• Formal Financial Projections: while the lean plan might be fine with just sales forecast, expense budget, and cash management, a formal traditional business plan has to include formal financial projections that respect finance and accounting standards and include Profit and Loss, Cash Flow, and a Balance Sheet.  Banks will want to see projections of key ratios as well, and investors will like a Use of Funds table and sometimes a Break-even Analysis.

Startup Plans

Startup plans should be lean business plans with the simple addition of estimating startup costs and financing tactics. They become plans for investors or banks only when the startup looks for financing from investors or banks.

Operations or Annual Plans

Operations plans are lean business plans by another name – and annual plans should be lean business plans narrowed down to just the next year. 

Growth or Expansion Plans

A growth or expansion plan tends to be narrower, with a focus on a specific area or subset of a given business — for example, plans to develop new products. These plans can be strictly internal, or they can be linked to loan or investment applications.  And they should adhere to the principles of the lean business plan.

Growth or expansion that's being funded internally needs only internal plans, but don't skimp on the details. Know what you're funding before you fund it: take the time to estimate both potential sales and expenses for the new product.

On the other hand, if you're pitching prospective investors, whether banks or individuals, approach a growth plan as if you're pitching the business from scratch. You'll need just as much detail in terms of company and product descriptions, management team backgrounds, and solid financial data.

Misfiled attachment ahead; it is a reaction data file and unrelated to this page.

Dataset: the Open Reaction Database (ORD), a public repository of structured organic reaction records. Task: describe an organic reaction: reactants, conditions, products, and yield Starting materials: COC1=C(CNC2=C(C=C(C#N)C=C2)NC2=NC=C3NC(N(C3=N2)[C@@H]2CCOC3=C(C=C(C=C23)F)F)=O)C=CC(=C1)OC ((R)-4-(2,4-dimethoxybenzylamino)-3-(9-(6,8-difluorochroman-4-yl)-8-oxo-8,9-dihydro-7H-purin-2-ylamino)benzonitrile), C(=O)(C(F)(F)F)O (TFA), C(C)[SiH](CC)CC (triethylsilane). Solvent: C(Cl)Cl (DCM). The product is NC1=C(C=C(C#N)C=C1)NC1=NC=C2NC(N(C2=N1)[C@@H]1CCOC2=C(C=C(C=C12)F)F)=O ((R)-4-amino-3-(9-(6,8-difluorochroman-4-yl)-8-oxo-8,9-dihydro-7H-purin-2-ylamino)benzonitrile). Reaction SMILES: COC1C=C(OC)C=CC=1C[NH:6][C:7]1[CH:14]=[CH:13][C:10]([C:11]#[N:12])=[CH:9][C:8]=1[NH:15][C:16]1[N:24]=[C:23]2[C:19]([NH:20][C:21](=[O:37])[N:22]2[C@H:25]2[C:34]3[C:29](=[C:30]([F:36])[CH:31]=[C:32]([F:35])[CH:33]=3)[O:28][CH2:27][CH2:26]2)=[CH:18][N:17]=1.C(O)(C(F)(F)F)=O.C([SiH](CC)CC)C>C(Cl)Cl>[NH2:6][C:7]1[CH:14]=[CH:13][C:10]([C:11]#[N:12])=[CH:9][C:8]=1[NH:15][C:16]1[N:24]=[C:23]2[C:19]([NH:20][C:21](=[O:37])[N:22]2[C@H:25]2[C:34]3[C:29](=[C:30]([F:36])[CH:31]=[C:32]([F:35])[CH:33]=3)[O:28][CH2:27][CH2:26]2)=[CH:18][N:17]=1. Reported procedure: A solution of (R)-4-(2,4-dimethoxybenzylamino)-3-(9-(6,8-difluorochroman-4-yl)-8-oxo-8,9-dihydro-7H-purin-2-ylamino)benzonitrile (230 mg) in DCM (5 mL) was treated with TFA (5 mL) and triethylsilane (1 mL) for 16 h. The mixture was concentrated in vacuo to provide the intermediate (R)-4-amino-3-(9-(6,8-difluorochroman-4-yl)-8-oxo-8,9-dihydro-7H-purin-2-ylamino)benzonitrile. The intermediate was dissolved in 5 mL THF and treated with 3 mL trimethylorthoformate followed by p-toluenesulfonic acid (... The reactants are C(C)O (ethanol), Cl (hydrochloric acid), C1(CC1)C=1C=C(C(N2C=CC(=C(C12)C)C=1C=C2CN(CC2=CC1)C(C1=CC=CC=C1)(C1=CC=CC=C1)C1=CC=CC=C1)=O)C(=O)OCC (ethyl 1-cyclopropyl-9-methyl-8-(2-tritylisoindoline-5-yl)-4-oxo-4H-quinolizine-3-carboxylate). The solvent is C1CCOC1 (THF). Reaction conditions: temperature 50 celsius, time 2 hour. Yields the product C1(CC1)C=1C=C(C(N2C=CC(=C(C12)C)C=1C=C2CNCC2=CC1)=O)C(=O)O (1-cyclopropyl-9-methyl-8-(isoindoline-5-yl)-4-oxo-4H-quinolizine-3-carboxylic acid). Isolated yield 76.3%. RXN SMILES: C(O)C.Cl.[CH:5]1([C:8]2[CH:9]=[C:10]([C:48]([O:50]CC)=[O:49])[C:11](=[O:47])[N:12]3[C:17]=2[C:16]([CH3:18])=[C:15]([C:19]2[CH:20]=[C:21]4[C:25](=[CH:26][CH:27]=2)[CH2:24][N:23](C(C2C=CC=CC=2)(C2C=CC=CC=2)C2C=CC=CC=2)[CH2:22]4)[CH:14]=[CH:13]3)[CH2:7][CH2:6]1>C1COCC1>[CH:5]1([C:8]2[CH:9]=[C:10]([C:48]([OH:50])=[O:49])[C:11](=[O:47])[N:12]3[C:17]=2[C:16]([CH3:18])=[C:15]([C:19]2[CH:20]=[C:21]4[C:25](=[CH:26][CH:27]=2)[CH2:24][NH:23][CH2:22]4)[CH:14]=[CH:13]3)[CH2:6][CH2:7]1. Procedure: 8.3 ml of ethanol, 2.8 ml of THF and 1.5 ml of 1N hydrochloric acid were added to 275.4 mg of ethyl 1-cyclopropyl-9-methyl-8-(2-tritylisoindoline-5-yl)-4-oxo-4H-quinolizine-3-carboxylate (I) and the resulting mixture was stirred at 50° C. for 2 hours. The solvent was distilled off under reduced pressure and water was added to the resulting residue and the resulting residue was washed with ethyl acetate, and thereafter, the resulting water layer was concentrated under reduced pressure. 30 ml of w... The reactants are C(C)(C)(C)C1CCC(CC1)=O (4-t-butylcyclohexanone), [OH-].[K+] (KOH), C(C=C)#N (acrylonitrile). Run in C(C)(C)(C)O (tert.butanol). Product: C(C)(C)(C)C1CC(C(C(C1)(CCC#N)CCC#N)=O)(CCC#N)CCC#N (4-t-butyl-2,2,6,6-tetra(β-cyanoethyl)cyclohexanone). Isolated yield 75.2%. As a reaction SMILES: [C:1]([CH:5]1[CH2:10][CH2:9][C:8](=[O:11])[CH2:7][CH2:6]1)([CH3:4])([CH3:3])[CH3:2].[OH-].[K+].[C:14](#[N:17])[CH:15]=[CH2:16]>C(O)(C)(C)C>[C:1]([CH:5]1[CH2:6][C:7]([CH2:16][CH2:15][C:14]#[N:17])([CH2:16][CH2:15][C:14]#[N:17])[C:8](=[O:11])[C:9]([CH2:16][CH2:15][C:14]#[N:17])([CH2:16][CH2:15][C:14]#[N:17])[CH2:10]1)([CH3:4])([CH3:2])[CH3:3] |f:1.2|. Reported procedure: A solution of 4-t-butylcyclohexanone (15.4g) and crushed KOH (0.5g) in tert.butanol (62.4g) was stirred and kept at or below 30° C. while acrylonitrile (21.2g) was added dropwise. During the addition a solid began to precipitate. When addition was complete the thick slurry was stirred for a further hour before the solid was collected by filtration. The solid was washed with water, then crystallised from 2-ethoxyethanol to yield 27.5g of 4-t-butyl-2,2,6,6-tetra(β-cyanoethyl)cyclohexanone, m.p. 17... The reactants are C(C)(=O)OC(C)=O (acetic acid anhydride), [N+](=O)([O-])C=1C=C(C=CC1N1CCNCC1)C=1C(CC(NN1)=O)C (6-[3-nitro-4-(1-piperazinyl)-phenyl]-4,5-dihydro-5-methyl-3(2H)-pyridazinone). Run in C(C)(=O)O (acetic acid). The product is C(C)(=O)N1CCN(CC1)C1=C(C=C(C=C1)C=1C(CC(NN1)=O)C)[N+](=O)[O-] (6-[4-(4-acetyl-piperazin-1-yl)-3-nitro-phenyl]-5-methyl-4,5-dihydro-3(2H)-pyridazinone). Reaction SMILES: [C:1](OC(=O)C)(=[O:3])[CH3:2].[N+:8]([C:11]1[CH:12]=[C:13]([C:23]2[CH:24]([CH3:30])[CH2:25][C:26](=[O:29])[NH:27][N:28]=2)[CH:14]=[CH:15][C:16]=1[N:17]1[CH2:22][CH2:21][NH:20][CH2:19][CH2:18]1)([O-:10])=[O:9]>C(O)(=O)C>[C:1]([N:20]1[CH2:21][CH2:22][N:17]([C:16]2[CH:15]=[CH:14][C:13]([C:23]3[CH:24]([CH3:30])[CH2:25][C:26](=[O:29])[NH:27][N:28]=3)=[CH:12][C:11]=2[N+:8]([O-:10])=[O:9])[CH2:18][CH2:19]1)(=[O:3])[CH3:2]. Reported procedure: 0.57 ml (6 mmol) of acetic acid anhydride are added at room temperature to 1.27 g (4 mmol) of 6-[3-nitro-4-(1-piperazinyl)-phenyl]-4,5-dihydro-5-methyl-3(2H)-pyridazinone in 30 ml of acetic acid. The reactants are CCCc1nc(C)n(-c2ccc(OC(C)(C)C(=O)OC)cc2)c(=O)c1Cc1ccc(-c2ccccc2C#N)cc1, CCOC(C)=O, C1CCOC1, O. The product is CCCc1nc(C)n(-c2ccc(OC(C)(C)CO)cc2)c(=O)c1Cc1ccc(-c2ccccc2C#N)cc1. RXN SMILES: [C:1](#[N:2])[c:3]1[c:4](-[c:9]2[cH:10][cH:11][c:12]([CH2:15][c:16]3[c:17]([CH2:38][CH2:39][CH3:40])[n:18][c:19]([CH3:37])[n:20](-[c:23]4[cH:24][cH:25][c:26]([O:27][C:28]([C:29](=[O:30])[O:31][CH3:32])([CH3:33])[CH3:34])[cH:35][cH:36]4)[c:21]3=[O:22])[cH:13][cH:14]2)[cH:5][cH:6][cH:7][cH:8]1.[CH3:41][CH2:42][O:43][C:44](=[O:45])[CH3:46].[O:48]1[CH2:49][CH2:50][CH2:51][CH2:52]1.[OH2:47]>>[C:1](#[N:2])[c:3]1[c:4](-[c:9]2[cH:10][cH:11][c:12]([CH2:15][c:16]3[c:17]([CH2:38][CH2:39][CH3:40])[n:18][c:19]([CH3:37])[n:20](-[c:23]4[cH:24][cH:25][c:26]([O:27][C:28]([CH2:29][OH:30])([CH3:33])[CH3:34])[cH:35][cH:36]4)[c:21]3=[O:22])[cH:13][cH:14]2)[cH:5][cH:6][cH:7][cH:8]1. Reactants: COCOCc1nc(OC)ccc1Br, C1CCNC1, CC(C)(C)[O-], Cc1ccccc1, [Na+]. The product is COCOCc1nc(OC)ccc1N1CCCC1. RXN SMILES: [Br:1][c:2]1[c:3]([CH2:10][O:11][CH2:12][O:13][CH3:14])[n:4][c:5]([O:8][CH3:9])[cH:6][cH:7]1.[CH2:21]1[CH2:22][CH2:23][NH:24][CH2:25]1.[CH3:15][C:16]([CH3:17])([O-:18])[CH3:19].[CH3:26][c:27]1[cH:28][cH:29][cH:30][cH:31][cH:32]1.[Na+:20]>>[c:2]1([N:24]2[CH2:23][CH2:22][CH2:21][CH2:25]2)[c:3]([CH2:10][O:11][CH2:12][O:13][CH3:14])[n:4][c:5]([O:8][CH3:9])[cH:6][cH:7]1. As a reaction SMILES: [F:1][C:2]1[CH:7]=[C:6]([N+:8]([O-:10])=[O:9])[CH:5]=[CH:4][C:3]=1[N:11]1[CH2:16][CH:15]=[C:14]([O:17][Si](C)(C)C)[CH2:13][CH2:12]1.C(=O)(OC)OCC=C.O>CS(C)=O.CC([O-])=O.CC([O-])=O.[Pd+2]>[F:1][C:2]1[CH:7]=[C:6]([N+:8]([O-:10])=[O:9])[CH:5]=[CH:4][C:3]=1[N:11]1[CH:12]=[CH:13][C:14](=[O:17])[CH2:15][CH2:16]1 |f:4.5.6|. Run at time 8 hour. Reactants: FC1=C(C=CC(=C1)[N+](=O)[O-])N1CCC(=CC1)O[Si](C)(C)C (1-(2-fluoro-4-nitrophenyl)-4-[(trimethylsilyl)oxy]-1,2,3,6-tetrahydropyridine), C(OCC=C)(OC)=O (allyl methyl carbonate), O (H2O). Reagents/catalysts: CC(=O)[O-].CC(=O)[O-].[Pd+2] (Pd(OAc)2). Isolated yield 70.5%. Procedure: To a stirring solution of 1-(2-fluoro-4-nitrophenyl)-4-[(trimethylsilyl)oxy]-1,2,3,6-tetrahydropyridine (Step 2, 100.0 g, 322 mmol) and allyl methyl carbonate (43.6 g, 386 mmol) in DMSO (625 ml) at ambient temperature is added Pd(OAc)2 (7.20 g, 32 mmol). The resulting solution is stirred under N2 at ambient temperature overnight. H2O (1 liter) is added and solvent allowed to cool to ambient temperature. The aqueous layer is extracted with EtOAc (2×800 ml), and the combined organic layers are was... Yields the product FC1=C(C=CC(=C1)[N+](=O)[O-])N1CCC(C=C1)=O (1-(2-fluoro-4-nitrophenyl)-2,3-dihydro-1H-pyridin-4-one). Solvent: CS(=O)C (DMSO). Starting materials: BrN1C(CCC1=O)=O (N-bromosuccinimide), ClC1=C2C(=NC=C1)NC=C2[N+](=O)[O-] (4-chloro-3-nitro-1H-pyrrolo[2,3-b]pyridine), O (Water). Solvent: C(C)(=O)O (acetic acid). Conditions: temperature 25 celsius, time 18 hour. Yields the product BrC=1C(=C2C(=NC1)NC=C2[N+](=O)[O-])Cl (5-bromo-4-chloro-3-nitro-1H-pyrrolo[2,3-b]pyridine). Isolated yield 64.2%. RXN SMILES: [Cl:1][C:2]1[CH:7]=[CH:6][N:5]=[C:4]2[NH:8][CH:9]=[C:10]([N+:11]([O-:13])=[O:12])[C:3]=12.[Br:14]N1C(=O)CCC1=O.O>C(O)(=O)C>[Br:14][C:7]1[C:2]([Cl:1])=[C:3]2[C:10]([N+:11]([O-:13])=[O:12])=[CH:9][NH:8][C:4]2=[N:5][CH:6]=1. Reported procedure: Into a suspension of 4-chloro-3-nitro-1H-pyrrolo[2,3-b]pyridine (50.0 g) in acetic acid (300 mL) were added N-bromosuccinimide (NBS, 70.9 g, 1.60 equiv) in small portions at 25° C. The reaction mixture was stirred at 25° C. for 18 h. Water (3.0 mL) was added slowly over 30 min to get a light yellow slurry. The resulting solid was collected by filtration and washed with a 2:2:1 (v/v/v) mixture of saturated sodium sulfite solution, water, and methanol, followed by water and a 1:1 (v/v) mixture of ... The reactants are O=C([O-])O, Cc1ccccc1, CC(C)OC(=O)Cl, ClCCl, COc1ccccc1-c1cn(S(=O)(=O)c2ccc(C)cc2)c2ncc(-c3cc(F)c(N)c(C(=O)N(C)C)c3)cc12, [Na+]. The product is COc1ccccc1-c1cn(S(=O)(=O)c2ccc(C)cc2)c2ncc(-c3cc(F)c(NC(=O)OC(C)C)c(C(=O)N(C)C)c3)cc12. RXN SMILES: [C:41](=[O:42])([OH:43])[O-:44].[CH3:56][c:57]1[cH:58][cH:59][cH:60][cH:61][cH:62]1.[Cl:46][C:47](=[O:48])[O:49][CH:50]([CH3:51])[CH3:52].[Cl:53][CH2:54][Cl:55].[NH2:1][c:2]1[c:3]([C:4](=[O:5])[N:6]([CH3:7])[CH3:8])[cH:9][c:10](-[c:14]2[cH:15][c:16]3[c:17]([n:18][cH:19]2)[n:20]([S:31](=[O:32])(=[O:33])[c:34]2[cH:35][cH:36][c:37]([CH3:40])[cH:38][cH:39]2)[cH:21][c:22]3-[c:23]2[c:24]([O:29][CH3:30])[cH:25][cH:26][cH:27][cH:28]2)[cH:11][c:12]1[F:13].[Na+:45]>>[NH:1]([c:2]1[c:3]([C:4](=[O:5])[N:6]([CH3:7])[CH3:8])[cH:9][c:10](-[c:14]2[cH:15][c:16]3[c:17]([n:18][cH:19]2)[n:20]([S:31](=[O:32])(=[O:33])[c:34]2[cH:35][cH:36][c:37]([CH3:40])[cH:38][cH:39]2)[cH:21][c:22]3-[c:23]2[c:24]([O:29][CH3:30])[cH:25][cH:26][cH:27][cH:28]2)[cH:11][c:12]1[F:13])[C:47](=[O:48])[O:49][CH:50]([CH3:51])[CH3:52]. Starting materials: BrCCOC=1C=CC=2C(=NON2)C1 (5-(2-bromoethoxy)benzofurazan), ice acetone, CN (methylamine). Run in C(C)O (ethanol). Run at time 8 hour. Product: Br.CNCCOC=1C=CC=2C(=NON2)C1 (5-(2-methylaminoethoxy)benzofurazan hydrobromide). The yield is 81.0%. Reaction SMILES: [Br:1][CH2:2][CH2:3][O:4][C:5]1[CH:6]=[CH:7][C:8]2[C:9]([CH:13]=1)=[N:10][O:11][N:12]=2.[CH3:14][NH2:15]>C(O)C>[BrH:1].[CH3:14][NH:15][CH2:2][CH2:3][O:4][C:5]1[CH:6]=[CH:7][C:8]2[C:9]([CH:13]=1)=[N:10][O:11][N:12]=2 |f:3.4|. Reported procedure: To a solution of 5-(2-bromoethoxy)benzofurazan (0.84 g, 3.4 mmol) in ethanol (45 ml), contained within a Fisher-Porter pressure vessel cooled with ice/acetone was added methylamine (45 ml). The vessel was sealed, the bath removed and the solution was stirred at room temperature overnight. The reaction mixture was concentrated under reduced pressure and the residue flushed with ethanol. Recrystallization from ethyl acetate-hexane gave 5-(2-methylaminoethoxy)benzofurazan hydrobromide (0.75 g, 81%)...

Strategic Plans

Strategic plans tend to be a subset of internal plans. They focus on strategy and tactics, but skip the detailed financial data and milestones of an operations plan, with a focus on company-wide priorities. In that context, one key to setting strategy for your company is carefully examining your strengths and weaknesses as a business. Knowing what your company does well enables you to play to your strengths and select the right opportunities to optimize them.  That way, you're funneling resources efficiently, to the areas where they provide the best payoff.

Conclusion: Do Only What You Need

With all the different meanings of “business plan,” I recommend you use good planning to help you run your business as well as possible. Keep it lean. Don’t make it a document for outsiders unless you have a business reason to show a business plan to outsiders. Keep it fresh. Use it to get what you want from your business.

Join SBA Administrator Maria Contreras-Sweet in the 'Startup in a Day' Initiative

The Startup in a Day initiative aims to make it easier for entrepreneurs to start a business by reducing the amount of time it takes to register and apply for permits and licenses on the local level.

The SBA is conducting two prize competitions for U.S. cities and Native American communities. Both competitions will award prizes to support the development, implementation, and improvement of online tools that will let entrepreneurs learn about the business startup process in their area, including how to register and apply for all required local licenses and permits, in one day or less.

For more information, visit SBA.gov/Startup, or email the Startup a Day team at startup@sba.gov.